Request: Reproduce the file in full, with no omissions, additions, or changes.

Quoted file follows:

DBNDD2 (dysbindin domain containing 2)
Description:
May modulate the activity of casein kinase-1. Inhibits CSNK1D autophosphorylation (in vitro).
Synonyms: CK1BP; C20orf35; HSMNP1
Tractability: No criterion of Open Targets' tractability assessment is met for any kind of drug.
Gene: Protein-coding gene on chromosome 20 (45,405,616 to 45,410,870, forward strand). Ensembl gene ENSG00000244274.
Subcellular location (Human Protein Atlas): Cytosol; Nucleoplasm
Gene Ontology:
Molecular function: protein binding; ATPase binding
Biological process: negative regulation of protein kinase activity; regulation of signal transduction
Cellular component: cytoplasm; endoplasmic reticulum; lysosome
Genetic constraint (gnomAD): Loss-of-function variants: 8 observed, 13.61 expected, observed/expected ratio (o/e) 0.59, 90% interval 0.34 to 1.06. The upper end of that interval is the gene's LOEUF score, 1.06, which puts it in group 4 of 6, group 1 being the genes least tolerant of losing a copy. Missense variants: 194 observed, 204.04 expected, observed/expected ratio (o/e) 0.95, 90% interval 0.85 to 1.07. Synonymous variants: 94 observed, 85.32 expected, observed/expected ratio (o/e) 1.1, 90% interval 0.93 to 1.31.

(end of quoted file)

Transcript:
DBNDD2 (dysbindin domain containing 2)
Description:
May modulate the activity of casein kinase-1. Inhibits CSNK1D autophosphorylation (in vitro).
Synonyms: CK1BP; C20orf35; HSMNP1
Tractability: No criterion of Open Targets' tractability assessment is met for any kind of drug.
Gene: Protein-coding gene on chromosome 20 (45,405,616 to 45,410,870, forward strand). Ensembl gene ENSG00000244274.
Subcellular location (Human Protein Atlas): Cytosol; Nucleoplasm
Gene Ontology:
Molecular function: protein binding; ATPase binding
Biological process: negative regulation of protein kinase activity; regulation of signal transduction
Cellular component: cytoplasm; endoplasmic reticulum; lysosome
Genetic constraint (gnomAD): Loss-of-function variants: 8 observed, 13.61 expected, observed/expected ratio (o/e) 0.59, 90% interval 0.34 to 1.06. The upper end of that interval is the gene's LOEUF score, 1.06, which puts it in group 4 of 6, group 1 being the genes least tolerant of losing a copy. Missense variants: 194 observed, 204.04 expected, observed/expected ratio (o/e) 0.95, 90% interval 0.85 to 1.07. Synonymous variants: 94 observed, 85.32 expected, observed/expected ratio (o/e) 1.1, 90% interval 0.93 to 1.31.